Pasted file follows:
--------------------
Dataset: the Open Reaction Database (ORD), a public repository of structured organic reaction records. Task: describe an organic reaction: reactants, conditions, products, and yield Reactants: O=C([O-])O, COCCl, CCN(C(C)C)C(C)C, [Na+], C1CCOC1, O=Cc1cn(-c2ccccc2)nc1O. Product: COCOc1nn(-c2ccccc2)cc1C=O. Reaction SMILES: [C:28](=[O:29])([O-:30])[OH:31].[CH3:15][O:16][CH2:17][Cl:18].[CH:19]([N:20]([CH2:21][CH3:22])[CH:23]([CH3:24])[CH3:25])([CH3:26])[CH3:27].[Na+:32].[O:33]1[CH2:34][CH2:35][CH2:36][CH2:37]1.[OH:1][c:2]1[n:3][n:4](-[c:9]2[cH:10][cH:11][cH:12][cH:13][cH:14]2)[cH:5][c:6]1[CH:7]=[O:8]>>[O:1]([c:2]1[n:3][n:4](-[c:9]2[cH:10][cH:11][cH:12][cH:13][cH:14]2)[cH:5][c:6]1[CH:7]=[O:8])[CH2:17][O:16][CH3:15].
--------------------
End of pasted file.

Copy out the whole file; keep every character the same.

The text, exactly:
Dataset: the Open Reaction Database (ORD), a public repository of structured organic reaction records. Task: describe an organic reaction: reactants, conditions, products, and yield Reactants: O=C([O-])O, COCCl, CCN(C(C)C)C(C)C, [Na+], C1CCOC1, O=Cc1cn(-c2ccccc2)nc1O. Product: COCOc1nn(-c2ccccc2)cc1C=O. Reaction SMILES: [C:28](=[O:29])([O-:30])[OH:31].[CH3:15][O:16][CH2:17][Cl:18].[CH:19]([N:20]([CH2:21][CH3:22])[CH:23]([CH3:24])[CH3:25])([CH3:26])[CH3:27].[Na+:32].[O:33]1[CH2:34][CH2:35][CH2:36][CH2:37]1.[OH:1][c:2]1[n:3][n:4](-[c:9]2[cH:10][cH:11][cH:12][cH:13][cH:14]2)[cH:5][c:6]1[CH:7]=[O:8]>>[O:1]([c:2]1[n:3][n:4](-[c:9]2[cH:10][cH:11][cH:12][cH:13][cH:14]2)[cH:5][c:6]1[CH:7]=[O:8])[CH2:17][O:16][CH3:15].